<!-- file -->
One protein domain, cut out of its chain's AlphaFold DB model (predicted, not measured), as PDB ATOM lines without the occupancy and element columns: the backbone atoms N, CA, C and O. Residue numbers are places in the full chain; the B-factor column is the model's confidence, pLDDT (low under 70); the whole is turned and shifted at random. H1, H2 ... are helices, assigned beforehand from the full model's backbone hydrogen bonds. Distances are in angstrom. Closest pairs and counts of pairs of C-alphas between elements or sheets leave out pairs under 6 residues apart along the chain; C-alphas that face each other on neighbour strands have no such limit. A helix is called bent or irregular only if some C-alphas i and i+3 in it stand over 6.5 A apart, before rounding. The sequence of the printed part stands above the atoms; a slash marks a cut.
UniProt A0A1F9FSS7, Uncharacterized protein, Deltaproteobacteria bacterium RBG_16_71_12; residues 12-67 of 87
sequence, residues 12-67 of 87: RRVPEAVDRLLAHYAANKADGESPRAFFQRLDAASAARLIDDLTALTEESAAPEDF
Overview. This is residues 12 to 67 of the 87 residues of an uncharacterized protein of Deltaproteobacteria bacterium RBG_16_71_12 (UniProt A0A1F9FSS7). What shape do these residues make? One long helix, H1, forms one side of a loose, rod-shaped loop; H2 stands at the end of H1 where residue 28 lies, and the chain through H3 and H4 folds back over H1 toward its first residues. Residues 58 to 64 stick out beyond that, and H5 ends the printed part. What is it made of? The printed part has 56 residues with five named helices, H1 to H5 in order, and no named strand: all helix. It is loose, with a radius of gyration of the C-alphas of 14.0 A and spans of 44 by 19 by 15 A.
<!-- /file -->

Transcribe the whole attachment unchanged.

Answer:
One protein domain, cut out of its chain's AlphaFold DB model (predicted, not measured), as PDB ATOM lines without the occupancy and element columns: the backbone atoms N, CA, C and O. Residue numbers are places in the full chain; the B-factor column is the model's confidence, pLDDT (low under 70); the whole is turned and shifted at random. H1, H2 ... are helices, assigned beforehand from the full model's backbone hydrogen bonds. Distances are in angstrom. Closest pairs and counts of pairs of C-alphas between elements or sheets leave out pairs under 6 residues apart along the chain; C-alphas that face each other on neighbour strands have no such limit. A helix is called bent or irregular only if some C-alphas i and i+3 in it stand over 6.5 A apart, before rounding. The sequence of the printed part stands above the atoms; a slash marks a cut.
UniProt A0A1F9FSS7, Uncharacterized protein, Deltaproteobacteria bacterium RBG_16_71_12; residues 12-67 of 87
sequence, residues 12-67 of 87: RRVPEAVDRLLAHYAANKADGESPRAFFQRLDAASAARLIDDLTALTEESAAPEDF
Overview. This is residues 12 to 67 of the 87 residues of an uncharacterized protein of Deltaproteobacteria bacterium RBG_16_71_12 (UniProt A0A1F9FSS7). What shape do these residues make? One long helix, H1, forms one side of a loose, rod-shaped loop; H2 stands at the end of H1 where residue 28 lies, and the chain through H3 and H4 folds back over H1 toward its first residues. Residues 58 to 64 stick out beyond that, and H5 ends the printed part. What is it made of? The printed part has 56 residues with five named helices, H1 to H5 in order, and no named strand: all helix. It is loose, with a radius of gyration of the C-alphas of 14.0 A and spans of 44 by 19 by 15 A.